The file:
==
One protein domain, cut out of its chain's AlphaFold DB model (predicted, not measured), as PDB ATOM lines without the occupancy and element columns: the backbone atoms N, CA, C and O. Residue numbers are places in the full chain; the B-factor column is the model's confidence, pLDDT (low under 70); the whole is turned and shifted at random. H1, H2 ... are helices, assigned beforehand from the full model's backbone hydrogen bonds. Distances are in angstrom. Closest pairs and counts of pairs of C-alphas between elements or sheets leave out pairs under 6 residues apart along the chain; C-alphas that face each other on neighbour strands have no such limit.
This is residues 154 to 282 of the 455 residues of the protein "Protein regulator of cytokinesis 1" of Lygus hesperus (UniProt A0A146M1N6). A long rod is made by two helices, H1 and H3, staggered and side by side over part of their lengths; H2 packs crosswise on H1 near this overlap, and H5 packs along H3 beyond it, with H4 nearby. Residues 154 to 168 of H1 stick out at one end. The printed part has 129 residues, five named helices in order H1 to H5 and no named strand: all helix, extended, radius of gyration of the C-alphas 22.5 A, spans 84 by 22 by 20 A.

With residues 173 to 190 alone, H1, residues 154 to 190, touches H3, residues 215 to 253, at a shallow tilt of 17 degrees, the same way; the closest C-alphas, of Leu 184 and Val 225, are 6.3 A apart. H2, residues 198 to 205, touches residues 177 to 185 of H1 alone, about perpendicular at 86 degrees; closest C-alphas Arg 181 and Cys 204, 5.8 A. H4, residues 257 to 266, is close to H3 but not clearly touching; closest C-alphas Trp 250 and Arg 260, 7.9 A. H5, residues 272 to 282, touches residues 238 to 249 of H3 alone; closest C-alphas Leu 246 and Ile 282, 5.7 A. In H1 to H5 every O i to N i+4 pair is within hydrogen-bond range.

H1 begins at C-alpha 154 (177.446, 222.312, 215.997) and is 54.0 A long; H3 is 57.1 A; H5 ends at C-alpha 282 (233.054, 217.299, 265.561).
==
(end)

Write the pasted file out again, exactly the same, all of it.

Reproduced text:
One protein domain, cut out of its chain's AlphaFold DB model (predicted, not measured), as PDB ATOM lines without the occupancy and element columns: the backbone atoms N, CA, C and O. Residue numbers are places in the full chain; the B-factor column is the model's confidence, pLDDT (low under 70); the whole is turned and shifted at random. H1, H2 ... are helices, assigned beforehand from the full model's backbone hydrogen bonds. Distances are in angstrom. Closest pairs and counts of pairs of C-alphas between elements or sheets leave out pairs under 6 residues apart along the chain; C-alphas that face each other on neighbour strands have no such limit.
This is residues 154 to 282 of the 455 residues of the protein "Protein regulator of cytokinesis 1" of Lygus hesperus (UniProt A0A146M1N6). A long rod is made by two helices, H1 and H3, staggered and side by side over part of their lengths; H2 packs crosswise on H1 near this overlap, and H5 packs along H3 beyond it, with H4 nearby. Residues 154 to 168 of H1 stick out at one end. The printed part has 129 residues, five named helices in order H1 to H5 and no named strand: all helix, extended, radius of gyration of the C-alphas 22.5 A, spans 84 by 22 by 20 A.

With residues 173 to 190 alone, H1, residues 154 to 190, touches H3, residues 215 to 253, at a shallow tilt of 17 degrees, the same way; the closest C-alphas, of Leu 184 and Val 225, are 6.3 A apart. H2, residues 198 to 205, touches residues 177 to 185 of H1 alone, about perpendicular at 86 degrees; closest C-alphas Arg 181 and Cys 204, 5.8 A. H4, residues 257 to 266, is close to H3 but not clearly touching; closest C-alphas Trp 250 and Arg 260, 7.9 A. H5, residues 272 to 282, touches residues 238 to 249 of H3 alone; closest C-alphas Leu 246 and Ile 282, 5.7 A. In H1 to H5 every O i to N i+4 pair is within hydrogen-bond range.

H1 begins at C-alpha 154 (177.446, 222.312, 215.997) and is 54.0 A long; H3 is 57.1 A; H5 ends at C-alpha 282 (233.054, 217.299, 265.561).